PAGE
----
If I were you, I would file a report with the State. If yours was an isolated occurrence, nothing will come of it. If multiple people file reports involving the same station, the State will look into it.


#10

Might the usual disposal of benzene, toluene, and similar compounds, mixed with gasoline, be a safe, effective, efficient, acceptable method of disposal? The cost of the blend could be reduced from the price of “pure” gasoline? (Just trying to think outside the circle, you know.)


#11

Yep, you certainly can get a bad tank of fuel. It wasn’t a BP station by any chance was it?

Back in '81 I had my new Olds diesel and filled up at a truck stop in Des Moines 200 miles from home. After about 60 miles I was down to a top speed of about 35 miles, then hobbled home at about 25 MPH. Fuel filter was all plugged. Changed filters about every couple thousand miles for a while but finally had to take the tank down and drain it. It was totally full of gunk and water and never would have gotten cleaned out. After that no problem.

I don’t think it was an octane problem, but it sure could be a contaminant problem.


#12

I rented a pontoon boat at a state park from a state marina a week ago last Saturday. It started raining while we were out, so we turned back. The outboard motor sputtered and quit. The motor wouldn’t restart with continued cranking. I paid a another boat $20 to tow us back to the marina because the attendant that took emergency calls was away from his desk. The mechanic at the marina drained the filter and found it had water in it. He then started the motor on the auxilliary tank. The dock attendants claimed that rain water got into the tank. I picked up the tank, shook it, turned it over and asked them how, if gasoline couldn’t leak out, how rain water could get in. I told them that water was probably getting into the gasoline that was coming from their own pump. I’ve had outboard motors and we’ve left them out in the rain with no problems. The attendants claimed that this wasn’t possible, but I told them that I’d bet they would have others come back with the same problem. I finally convinced them that I shouldn’t have to pay for the gasoline, since it was water anyway. I’m just glad that the attendants don’t read this bulletin board and see the posting that read “burn water instead of gas”.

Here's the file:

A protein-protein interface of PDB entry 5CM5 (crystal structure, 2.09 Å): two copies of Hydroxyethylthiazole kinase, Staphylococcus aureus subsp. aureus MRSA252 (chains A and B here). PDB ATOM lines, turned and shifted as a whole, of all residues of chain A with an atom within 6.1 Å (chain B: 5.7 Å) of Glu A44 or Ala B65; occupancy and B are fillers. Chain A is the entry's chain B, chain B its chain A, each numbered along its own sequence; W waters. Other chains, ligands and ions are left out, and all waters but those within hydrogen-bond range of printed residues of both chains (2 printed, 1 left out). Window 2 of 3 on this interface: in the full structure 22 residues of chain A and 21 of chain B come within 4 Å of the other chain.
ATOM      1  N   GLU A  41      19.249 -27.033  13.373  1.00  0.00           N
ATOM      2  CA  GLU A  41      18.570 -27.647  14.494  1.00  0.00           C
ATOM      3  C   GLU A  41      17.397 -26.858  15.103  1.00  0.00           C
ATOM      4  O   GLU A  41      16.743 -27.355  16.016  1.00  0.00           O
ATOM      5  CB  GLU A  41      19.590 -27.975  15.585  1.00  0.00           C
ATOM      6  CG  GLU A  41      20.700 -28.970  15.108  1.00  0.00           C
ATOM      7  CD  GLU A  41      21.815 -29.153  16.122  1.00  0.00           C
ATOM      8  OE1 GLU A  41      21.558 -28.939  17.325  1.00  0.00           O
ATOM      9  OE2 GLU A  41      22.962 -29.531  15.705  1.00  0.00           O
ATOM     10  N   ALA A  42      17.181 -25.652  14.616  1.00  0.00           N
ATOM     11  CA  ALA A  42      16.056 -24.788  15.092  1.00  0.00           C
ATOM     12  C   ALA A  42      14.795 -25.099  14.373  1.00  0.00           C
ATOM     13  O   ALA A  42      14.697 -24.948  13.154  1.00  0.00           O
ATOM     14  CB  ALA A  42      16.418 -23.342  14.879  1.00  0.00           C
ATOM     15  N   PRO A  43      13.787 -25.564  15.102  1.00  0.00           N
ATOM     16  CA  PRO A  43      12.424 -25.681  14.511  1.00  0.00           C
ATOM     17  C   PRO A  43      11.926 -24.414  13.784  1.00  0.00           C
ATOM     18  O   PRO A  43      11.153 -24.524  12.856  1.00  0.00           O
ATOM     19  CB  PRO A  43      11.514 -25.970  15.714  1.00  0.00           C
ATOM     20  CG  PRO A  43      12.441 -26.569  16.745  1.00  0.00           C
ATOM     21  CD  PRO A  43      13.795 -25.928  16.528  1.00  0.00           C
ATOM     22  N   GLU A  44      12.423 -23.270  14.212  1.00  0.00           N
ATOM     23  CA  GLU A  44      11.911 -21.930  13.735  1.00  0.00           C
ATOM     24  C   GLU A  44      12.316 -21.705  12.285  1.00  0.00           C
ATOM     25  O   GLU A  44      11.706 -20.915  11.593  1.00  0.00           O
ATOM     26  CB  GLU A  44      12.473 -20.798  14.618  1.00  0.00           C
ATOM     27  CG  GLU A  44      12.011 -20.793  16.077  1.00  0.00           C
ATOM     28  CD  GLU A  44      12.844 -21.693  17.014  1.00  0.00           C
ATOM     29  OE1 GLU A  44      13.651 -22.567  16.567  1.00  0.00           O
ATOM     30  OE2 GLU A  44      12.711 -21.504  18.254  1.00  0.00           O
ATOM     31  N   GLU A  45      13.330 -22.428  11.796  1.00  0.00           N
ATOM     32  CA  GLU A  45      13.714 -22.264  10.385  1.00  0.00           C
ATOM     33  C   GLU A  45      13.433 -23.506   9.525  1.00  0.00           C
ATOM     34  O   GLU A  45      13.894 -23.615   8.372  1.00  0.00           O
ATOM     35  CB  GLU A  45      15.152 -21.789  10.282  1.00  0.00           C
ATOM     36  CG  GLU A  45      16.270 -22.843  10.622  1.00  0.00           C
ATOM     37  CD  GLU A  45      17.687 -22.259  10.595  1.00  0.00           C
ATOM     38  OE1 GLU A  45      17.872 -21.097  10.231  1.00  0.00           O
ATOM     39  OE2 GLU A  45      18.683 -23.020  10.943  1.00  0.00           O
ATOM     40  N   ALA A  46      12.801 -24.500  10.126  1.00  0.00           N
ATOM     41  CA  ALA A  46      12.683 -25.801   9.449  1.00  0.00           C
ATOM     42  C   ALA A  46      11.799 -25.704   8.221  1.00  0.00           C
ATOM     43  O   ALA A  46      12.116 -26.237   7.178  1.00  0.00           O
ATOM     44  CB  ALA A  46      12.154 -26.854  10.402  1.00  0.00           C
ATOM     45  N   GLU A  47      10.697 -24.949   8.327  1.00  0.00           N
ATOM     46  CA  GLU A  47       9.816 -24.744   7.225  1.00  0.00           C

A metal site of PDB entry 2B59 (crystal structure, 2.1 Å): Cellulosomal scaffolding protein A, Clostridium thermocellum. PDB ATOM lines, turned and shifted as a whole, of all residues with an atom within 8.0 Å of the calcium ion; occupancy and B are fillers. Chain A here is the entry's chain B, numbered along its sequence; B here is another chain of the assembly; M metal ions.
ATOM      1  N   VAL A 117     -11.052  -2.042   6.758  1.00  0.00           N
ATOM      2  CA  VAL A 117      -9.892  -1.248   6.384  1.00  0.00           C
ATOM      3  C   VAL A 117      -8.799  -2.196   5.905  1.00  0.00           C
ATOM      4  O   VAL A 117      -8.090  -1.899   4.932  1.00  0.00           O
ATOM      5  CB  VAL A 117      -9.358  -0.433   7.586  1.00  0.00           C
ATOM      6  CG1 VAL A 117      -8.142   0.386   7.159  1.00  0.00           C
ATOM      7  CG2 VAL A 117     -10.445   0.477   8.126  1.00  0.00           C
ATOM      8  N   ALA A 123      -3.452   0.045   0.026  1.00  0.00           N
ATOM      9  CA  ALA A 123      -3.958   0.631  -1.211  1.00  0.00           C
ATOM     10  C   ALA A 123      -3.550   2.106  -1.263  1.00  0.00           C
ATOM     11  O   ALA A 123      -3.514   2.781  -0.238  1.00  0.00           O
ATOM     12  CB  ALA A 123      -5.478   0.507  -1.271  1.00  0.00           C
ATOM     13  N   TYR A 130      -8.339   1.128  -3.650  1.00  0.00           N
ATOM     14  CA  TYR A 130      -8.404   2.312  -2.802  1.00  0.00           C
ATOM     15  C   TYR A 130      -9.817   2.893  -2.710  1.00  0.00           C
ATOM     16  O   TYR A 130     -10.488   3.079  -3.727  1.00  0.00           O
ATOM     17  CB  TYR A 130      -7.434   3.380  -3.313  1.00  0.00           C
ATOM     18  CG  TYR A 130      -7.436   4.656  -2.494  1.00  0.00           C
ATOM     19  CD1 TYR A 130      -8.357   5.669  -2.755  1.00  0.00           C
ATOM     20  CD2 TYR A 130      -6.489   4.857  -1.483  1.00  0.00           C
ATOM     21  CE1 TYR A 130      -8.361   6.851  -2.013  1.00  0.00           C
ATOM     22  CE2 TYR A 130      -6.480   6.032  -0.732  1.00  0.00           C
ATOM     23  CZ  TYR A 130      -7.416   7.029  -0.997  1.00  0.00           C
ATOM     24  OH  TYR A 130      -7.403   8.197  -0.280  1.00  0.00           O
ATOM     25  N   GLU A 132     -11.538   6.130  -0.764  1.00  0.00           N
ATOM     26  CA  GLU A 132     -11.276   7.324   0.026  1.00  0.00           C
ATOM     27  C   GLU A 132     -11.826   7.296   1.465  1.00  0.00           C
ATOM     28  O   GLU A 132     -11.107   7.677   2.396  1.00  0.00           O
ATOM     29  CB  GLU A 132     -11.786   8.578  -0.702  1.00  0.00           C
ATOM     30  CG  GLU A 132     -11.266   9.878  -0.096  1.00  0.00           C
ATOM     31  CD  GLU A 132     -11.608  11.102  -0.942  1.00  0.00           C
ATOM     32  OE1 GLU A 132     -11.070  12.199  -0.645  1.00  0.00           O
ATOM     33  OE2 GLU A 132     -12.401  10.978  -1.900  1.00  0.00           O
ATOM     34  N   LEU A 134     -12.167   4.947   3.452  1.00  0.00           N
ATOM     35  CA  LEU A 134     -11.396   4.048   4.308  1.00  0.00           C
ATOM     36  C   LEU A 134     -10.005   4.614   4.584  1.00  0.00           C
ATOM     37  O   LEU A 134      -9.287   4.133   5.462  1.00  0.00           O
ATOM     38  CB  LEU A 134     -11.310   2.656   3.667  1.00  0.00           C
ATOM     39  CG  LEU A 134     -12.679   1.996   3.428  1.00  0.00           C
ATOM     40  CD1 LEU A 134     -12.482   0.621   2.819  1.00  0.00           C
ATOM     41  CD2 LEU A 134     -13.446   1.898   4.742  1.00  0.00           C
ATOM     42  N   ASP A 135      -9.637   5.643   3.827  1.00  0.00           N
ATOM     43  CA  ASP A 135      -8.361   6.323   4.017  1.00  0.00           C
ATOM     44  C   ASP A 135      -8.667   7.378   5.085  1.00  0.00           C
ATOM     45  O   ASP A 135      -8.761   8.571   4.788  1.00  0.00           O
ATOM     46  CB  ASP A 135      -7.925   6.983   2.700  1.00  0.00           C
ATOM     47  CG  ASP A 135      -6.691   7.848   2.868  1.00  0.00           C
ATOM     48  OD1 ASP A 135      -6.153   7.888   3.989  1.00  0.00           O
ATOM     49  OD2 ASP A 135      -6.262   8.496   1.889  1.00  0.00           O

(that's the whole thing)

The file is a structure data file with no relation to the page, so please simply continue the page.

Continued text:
#13

Not BP. It was a Freedom station. I don’t know who owns them.
I’ll look at the fuel filter, per suggestions; that may tell me something.


#14

I, too, suspect some hanky panky, mainly because the symptoms started immediately after I filled up, and the tank had been nearly empty. I don’t know who at the State to file a report with (the State is so BIG), but I filed with the BBB in case they get multiple complaints.


#15

If there are any significant amounts of clorinated hydrocarbons in your gas, the people behind you will be coughing and gagging and won’t be able to keep their eyes open. Burning that stuff creates hydrocloric acid, phosgene, and other nasty stuff.
Benzine, toluene, xylene, etc., doesn’t gasoline already contain some of that naturally?